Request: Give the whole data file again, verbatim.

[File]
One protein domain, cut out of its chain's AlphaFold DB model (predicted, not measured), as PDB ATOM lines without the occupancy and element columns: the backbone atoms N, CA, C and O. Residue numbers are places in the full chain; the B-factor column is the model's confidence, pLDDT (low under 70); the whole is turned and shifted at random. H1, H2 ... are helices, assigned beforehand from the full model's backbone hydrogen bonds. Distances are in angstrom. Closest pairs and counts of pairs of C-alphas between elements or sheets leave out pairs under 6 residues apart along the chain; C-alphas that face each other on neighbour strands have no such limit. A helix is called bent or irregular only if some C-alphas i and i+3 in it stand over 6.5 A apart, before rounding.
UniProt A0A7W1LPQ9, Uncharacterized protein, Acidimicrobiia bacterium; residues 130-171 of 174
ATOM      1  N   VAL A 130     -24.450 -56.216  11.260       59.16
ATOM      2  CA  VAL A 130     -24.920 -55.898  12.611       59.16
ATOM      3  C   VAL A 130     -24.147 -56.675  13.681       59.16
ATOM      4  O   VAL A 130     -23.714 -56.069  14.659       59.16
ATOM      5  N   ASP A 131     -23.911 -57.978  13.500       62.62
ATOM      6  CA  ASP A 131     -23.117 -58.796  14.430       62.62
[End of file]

One protein domain, cut out of its chain's AlphaFold DB model (predicted, not measured), as PDB ATOM lines without the occupancy and element columns: the backbone atoms N, CA, C and O. Residue numbers are places in the full chain; the B-factor column is the model's confidence, pLDDT (low under 70); the whole is turned and shifted at random. H1, H2 ... are helices, assigned beforehand from the full model's backbone hydrogen bonds. Distances are in angstrom. Closest pairs and counts of pairs of C-alphas between elements or sheets leave out pairs under 6 residues apart along the chain; C-alphas that face each other on neighbour strands have no such limit. A helix is called bent or irregular only if some C-alphas i and i+3 in it stand over 6.5 A apart, before rounding.
UniProt A0A7W1LPQ9, Uncharacterized protein, Acidimicrobiia bacterium; residues 130-171 of 174
ATOM      1  N   VAL A 130     -24.450 -56.216  11.260       59.16
ATOM      2  CA  VAL A 130     -24.920 -55.898  12.611       59.16
ATOM      3  C   VAL A 130     -24.147 -56.675  13.681       59.16
ATOM      4  O   VAL A 130     -23.714 -56.069  14.659       59.16
ATOM      5  N   ASP A 131     -23.911 -57.978  13.500       62.62
ATOM      6  CA  ASP A 131     -23.117 -58.796  14.430       62.62